The following update provides guidance on the Brown Act provisions waived under Gov. Gavin Newsom’s executive order, and information about the procedures your governing board can use to conduct board meetings during this unique time.
Governor Newsom’s Executive Order:
On March 12, 2020, Gov. Newsom issued an executive order that, in part, authorized governing boards to hold public meetings via teleconference and to make public meetings accessible by telephone or otherwise electronically to members of the public during this time, waiving those provisions of the Brown Act that would otherwise prohibit such meetings for boards. Board members may therefore attend regular, special and emergency meetings by phone or video conference. Governing boards must still provide advanced notice of each public meeting in accordance with the Brown Act, and must notice at least one publicly accessible location from which members of the public can observe and offer public comment at the meeting.
Under the executive order, boards do not need to have a quorum of members participate from locations within the boundaries of the district, do not need to publicly notice each teleconference location or allow members of the public to access each teleconference location, and do not need to have any members of the board be physically present at the location specified in the notice of the meeting.
Convening regular, special and emergency meetings:
Regular meetings: Under Government Code section 54954.2, the agenda for a regular school board meeting must still be posted at least 72 hours prior to the meeting in a location that is freely accessible to the public and on the district’s website, if the district has a website.
Special meetings: Under Government Code section 54956, special meetings of the board may be called at any time by the presiding officer or a majority of the board members. Written notice of the special meeting shall be posted at least 24 hours before the meeting in a location freely accessible to the public. The notice shall specify the time and place of the meeting and the business to be transacted or discussed. No other business shall be considered at this meeting.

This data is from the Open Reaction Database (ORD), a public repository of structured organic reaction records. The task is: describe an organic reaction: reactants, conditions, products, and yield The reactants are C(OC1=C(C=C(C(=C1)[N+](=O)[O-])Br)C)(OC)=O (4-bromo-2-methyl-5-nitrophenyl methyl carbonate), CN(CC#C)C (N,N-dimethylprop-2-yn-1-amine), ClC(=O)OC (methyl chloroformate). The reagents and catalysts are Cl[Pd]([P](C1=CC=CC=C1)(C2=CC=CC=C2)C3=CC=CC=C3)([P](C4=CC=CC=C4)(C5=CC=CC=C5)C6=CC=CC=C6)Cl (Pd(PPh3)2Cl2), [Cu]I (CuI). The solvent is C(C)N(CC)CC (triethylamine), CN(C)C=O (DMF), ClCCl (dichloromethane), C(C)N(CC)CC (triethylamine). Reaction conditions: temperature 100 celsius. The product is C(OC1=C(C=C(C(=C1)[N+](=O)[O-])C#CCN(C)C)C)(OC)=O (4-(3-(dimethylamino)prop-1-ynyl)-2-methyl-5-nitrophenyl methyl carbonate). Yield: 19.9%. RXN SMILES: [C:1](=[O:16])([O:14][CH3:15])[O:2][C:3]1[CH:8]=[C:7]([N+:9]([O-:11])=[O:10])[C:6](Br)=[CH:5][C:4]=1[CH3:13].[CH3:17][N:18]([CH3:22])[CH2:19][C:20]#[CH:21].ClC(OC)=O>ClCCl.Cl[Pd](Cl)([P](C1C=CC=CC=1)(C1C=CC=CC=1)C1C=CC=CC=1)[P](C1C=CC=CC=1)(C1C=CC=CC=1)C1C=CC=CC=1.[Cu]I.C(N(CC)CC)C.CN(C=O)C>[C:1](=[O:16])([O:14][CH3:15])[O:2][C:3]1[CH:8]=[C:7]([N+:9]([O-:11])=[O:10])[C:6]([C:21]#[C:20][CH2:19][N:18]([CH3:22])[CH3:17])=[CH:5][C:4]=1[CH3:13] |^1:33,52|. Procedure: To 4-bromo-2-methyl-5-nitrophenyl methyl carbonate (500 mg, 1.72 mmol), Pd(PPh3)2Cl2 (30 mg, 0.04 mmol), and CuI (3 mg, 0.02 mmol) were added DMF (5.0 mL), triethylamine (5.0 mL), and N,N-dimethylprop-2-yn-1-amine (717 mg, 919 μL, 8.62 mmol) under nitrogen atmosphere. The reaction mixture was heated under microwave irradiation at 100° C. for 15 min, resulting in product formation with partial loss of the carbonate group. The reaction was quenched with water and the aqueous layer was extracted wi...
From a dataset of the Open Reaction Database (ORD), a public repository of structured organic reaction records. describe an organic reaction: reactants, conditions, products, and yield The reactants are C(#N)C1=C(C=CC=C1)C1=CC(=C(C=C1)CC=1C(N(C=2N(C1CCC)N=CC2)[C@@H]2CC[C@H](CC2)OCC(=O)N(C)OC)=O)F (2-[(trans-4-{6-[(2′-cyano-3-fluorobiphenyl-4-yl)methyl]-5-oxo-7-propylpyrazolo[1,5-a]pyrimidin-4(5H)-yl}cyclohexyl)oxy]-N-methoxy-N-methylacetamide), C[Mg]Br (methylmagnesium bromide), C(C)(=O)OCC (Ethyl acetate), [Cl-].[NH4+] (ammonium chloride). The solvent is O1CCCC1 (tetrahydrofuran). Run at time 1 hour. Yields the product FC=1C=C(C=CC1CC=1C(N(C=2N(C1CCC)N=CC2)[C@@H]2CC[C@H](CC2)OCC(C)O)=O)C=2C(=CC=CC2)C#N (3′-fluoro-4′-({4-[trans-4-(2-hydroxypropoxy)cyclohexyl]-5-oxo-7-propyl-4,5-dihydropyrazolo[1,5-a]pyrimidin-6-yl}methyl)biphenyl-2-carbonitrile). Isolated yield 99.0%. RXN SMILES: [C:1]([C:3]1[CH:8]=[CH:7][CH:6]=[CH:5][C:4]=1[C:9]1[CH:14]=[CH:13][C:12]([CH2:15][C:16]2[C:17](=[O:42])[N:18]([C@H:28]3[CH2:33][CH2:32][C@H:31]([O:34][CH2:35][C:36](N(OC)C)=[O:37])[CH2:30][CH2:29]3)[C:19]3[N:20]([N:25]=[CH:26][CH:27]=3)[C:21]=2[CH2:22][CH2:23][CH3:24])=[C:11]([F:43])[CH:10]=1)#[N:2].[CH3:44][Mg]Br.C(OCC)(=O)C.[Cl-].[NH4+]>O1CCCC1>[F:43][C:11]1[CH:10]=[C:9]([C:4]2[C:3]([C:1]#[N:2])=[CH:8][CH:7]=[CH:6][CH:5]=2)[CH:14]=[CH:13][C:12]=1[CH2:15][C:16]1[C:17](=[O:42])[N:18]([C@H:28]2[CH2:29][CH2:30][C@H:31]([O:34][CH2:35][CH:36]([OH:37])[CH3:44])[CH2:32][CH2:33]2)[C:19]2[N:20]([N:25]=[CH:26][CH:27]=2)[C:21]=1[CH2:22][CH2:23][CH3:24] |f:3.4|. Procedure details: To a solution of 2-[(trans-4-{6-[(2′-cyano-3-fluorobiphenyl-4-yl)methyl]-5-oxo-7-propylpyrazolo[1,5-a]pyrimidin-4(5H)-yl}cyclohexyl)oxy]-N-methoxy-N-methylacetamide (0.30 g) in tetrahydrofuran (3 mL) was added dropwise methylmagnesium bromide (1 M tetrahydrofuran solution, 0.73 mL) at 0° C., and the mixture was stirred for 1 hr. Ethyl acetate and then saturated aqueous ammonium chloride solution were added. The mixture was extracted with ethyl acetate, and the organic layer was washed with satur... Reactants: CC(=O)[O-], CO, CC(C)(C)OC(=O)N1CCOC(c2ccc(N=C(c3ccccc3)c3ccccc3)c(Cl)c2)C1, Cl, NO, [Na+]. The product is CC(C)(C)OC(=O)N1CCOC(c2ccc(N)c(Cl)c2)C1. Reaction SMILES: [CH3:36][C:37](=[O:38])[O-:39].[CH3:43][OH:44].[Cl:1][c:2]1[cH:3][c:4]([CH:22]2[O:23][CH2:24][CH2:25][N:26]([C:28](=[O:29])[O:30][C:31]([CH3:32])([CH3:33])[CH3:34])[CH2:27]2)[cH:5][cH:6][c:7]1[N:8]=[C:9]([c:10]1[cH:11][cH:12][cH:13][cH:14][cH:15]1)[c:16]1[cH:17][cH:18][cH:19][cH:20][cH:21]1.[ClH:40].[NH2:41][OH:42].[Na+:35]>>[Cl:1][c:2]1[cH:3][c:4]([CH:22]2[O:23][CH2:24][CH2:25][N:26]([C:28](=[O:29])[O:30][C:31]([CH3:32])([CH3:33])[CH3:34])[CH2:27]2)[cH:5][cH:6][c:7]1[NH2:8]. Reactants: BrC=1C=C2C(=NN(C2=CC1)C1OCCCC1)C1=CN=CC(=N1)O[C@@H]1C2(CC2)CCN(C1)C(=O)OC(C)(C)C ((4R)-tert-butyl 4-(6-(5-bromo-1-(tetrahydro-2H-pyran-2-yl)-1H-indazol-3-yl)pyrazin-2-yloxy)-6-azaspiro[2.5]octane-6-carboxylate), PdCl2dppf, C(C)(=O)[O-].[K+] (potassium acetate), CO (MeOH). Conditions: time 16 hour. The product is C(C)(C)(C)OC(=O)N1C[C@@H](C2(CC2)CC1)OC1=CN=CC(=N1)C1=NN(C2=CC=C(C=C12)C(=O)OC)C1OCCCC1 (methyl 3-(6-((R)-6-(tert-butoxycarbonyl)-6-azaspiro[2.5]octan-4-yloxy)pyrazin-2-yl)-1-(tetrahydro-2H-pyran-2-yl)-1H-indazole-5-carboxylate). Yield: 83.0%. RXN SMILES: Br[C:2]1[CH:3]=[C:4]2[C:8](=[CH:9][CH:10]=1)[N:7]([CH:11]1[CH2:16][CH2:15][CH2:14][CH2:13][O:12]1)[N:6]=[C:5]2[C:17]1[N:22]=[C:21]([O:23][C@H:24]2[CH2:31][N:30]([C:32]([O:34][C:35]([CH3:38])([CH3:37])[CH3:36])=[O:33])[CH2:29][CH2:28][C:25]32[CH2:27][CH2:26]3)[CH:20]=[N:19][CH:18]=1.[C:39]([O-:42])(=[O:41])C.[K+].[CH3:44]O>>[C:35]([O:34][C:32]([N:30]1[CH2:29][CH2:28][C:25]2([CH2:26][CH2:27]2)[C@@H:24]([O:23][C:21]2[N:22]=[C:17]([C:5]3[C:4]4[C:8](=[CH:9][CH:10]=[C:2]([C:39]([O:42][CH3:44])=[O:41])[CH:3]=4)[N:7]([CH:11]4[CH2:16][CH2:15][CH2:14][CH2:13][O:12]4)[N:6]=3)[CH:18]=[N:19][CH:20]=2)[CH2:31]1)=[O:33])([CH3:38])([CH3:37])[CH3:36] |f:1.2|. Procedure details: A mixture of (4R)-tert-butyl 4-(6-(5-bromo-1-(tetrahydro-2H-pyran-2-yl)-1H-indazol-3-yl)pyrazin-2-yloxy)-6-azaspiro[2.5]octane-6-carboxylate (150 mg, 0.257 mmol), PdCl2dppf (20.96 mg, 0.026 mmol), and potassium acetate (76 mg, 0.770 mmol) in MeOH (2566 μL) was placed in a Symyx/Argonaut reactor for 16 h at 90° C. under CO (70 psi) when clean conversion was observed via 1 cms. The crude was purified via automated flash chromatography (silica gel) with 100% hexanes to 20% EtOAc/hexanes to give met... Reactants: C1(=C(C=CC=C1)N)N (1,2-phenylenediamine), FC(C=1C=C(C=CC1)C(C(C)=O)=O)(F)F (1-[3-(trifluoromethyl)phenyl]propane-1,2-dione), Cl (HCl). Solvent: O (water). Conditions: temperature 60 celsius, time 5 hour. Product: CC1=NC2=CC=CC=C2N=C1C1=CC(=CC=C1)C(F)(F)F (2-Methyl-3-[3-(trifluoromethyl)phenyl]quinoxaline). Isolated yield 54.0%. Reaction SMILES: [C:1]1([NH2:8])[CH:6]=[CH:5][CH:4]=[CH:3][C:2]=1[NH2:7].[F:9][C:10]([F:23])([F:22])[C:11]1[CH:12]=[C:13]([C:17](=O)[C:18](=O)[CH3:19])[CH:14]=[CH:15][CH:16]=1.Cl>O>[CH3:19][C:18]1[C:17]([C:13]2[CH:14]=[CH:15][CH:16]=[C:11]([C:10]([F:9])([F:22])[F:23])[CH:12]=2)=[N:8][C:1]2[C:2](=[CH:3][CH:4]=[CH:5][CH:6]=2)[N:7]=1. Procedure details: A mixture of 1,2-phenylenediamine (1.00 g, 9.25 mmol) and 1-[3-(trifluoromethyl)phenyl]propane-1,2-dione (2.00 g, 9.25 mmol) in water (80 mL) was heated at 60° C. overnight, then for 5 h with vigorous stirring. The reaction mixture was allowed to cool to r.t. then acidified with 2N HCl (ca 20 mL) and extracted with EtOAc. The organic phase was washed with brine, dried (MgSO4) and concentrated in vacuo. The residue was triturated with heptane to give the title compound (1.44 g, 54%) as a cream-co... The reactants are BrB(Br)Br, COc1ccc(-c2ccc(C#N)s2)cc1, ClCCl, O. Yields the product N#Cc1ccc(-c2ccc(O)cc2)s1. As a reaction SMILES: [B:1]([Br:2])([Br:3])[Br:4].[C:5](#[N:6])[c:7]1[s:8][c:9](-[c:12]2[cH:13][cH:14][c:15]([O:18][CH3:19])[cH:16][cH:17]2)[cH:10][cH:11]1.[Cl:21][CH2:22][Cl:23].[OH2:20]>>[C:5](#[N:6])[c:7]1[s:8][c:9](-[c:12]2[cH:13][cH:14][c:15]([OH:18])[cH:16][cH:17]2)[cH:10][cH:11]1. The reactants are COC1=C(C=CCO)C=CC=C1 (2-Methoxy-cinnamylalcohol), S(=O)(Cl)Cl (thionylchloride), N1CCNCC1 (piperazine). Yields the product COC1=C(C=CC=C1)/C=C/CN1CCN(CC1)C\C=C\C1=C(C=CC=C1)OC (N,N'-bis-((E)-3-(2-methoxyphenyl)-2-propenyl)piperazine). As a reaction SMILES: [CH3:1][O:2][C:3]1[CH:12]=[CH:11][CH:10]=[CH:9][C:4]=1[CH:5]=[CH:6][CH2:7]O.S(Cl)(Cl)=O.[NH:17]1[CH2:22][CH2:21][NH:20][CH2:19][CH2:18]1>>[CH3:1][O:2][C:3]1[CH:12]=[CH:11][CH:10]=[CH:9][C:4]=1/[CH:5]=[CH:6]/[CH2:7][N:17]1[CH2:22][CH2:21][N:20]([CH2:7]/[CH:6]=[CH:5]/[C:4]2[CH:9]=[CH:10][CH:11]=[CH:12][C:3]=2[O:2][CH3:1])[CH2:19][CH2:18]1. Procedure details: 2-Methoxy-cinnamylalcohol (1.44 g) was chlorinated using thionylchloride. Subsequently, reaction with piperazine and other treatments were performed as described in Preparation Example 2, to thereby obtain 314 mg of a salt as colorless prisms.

Emergency meetings: In the case of an emergency situation for which prompt action is necessary due to the disruption or threatened disruption of public facilities and services, the board may hold an emergency meeting without complying with the 24-hour notice requirement for special meetings. The board must comply with all other requirements for special meetings during an emergency meeting.
Boards should work with their district counsel to determine whether the COVID-19 related items in need of discussion meet the definition of an emergency under the Brown Act. Under Government Code section 54956.5, an emergency meeting or situation means either of the following: (1) an emergency, which is defined as a work stoppage, crippling activity, or other activity that severely impairs public health and/or safety as determined by a majority of the members of the board; or (2) a dire emergency, which is defined as a crippling disaster, mass destruction, terrorist activity, or threatened terrorist act that poses peril so immediate and significant that requiring the board to provide one-hour notice before holding an emergency meeting may endanger the public health and/or safety as determined by a majority of the members of the board. Except in the case of a dire emergency, the board president or designee shall give notice of the emergency meeting by telephone at least one hour before the meeting to the local media that have requested notice of special meetings. In the case of a dire emergency, the board president or designee shall give such notice at or near the time the other members of the board are notified about the meeting.
Non-agenda items during regular meetings:
While generally a board may not discuss any item that does not appear on the agenda posted for a regular meeting, the following exceptions allow the board to discuss and take actions on items that are not on the regular agenda:
A two-thirds vote: An action may be taken on an item that does not appear on the posted agenda if two-thirds of the members of the governing board vote that there is a need to take immediate action and that the need for action came to the attention of the board subsequent to the agenda being posted. If less than two-thirds of members of a board are present, then the vote must be unanimous.
An emergency situation: Boards that have already posted an agenda for a regular meeting may wish to discuss an emergency situation at the regular meeting, instead of scheduling a separate emergency meeting. Under the emergency situation exception, boards may discuss and take action on a non-agenda item during a regular meeting upon a determination by a majority vote of the board that an emergency situation exists, as defined in Government Code section 54956.5.
For more information, please refer to your district’s Board Bylaw 9320 (Meetings and Notices), Board Bylaw 9322 (Agenda/Meeting Materials), and Board Bylaw 9323.2 (Actions By The Board).
Please note that the information provided here by CSBA is for informational purposes and is not legal advice. Please contact your district or county office of education’s legal counsel for legal questions related to this information.